Insights gained from Mahler’s work demonstrate that children emerge from the period of demanding that the world conform to their wishes when specific parental responses to the child’s grandiosity are employed. On the one hand the mother figure needs to value the child’s exhibitionistic displays when they are relatively brief and reasonable , while on the other hand, benignly but firmly and consistently structuring these same displays when they become fixed, prolonged and unreasonable. The parent says in effect “ I value your behavior if it becomes less grandiose so that if you want to please me and therefore have my approval you must conform more to what I want you to be. “ In practical terms this means that the mother figure verbalize her disapproval of the child’s behavior and , sometimes, needs to ignore the child when he or she is in the midst of oppositional and defiant behavior. The mother figure can say to the child, “ I love you but I don’t like your behavior right now. You’re not listening to me and I don’t want to have much to do with you right now.” In other words the parent figure is emotionally cool to the child in response to serious or persistent misbehavior. The child is told , in effect, “if you want me to feel good about you again you will need to do as I say.” If this kind of message is sent to the child with enough firmness and consistency the child will respond by feeling a healthy degree of anxiety and be driven to regain the parents approval through conforming to the parents expectations. Parents sometimes are confused about the idea of creating anxiety in their children and can think of anxiety as a negative or damaging emotion. Parents can be helped to overcome these misconceptions by looking at what often happens in adult life. For example, in a work situation when an employee is evaluated poorly by a superior the employee responds with anxiety if the job and the income is valued. In this case the anxiety felt in the work place can be converted into better job performance and greater levels of approval. Anxiety is a normal human emotion which can power better functioning , resolve difficulties and lead to a greater sense of well being. Children within the age group two to four years and, sometimes beyond, cannot maintain an internal sense of well being without parental approval. Well timed , consistent and non punitive withdrawal of parental approval will result in the child experiencing healthy anxiety and will lead to conformity within a relatively short period of time. During the rapproachment phase the parent is signaling to the child, “ yes I know that you want to be king of the universe. I understand and you can be really cute when you are displaying yourself. I know that you want to be strong and in control like you think Mommy and Daddy are and that’s OK but there are limits. I’m going to help you give up some of the extreme behavior so that you can become a mature social being and be successful in the world.”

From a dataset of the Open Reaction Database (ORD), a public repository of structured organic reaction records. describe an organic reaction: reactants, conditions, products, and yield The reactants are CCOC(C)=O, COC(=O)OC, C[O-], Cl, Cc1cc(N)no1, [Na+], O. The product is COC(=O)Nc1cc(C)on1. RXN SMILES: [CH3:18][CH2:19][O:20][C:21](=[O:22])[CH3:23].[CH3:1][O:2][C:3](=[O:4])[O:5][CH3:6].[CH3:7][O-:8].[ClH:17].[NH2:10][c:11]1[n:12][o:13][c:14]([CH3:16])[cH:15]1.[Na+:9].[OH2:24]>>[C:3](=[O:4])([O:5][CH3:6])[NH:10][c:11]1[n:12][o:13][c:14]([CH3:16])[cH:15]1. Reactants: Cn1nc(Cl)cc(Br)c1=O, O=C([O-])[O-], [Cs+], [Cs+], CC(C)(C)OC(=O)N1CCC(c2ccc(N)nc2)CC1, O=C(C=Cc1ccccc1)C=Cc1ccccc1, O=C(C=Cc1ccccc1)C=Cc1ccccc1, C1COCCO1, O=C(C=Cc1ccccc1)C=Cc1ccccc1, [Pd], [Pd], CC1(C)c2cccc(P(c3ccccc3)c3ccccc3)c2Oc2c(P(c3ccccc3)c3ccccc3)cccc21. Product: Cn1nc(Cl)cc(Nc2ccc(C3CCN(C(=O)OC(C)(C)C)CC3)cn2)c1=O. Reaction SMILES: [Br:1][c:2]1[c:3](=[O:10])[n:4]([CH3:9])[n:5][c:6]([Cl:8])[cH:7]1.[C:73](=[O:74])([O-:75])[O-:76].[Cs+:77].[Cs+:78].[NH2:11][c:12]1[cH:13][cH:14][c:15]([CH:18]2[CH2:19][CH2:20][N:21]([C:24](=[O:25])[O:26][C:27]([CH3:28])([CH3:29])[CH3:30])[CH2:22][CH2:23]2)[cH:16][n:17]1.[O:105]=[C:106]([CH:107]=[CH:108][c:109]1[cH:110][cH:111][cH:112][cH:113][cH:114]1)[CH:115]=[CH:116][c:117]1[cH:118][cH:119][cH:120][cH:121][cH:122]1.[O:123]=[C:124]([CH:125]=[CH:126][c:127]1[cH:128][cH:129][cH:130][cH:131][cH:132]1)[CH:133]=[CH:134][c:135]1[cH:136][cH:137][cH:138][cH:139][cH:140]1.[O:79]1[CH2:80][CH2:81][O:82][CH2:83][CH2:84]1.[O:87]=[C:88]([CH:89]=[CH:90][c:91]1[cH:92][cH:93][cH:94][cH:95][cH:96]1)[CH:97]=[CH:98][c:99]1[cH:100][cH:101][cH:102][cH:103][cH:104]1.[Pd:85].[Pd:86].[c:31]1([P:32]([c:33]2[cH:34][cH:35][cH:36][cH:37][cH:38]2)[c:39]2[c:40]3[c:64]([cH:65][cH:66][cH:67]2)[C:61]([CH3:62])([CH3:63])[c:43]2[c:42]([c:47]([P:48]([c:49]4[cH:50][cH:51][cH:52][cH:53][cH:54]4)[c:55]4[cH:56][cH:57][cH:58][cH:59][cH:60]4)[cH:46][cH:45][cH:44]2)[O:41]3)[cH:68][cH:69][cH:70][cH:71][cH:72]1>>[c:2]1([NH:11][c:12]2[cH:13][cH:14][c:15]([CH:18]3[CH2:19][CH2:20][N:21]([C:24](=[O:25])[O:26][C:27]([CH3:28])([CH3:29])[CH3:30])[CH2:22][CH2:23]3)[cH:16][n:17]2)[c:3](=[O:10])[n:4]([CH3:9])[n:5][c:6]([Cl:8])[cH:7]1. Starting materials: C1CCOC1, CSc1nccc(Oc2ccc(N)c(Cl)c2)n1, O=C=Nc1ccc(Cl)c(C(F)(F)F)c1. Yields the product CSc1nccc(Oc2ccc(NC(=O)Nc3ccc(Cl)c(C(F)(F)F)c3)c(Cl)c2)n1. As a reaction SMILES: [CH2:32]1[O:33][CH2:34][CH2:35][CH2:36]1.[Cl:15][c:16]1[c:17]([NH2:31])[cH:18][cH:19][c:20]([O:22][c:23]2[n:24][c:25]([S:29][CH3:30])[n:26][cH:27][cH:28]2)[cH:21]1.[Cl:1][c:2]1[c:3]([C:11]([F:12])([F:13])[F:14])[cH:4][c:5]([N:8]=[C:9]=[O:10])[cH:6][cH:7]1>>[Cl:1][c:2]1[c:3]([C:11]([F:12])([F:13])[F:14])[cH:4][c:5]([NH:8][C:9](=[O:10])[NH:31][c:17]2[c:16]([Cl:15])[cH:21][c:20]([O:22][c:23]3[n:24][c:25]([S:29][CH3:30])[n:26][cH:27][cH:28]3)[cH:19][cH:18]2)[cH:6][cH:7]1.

As a result of employing the parental response being discussed life became much better for Paul and Maria and for Michael. Michael become a more mature social being . He gradually gave up his controlling and oppositional behavior and learned that consistent approval from his parents felt good and was better than the increasing powerfulness of their disapproval. Paul and Maria became more confident in their parenting abilities. Their anger, guilt and self doubt were resolved and, as parents, they looked toward the future of their family with a sense of optimism and a feeling that Michael is now prepared to advance along the healthy path of childhood experience.
About Peter A. Schessler:
Licensed Cilincal Social Worker (NJ). Board Certified Clinical Social Worker. Over forty years of clinical, supervisory and teaching experience. Clinical seminar leader. Clinical Adjunct Professor NYU. Lives in Clifton, N.J.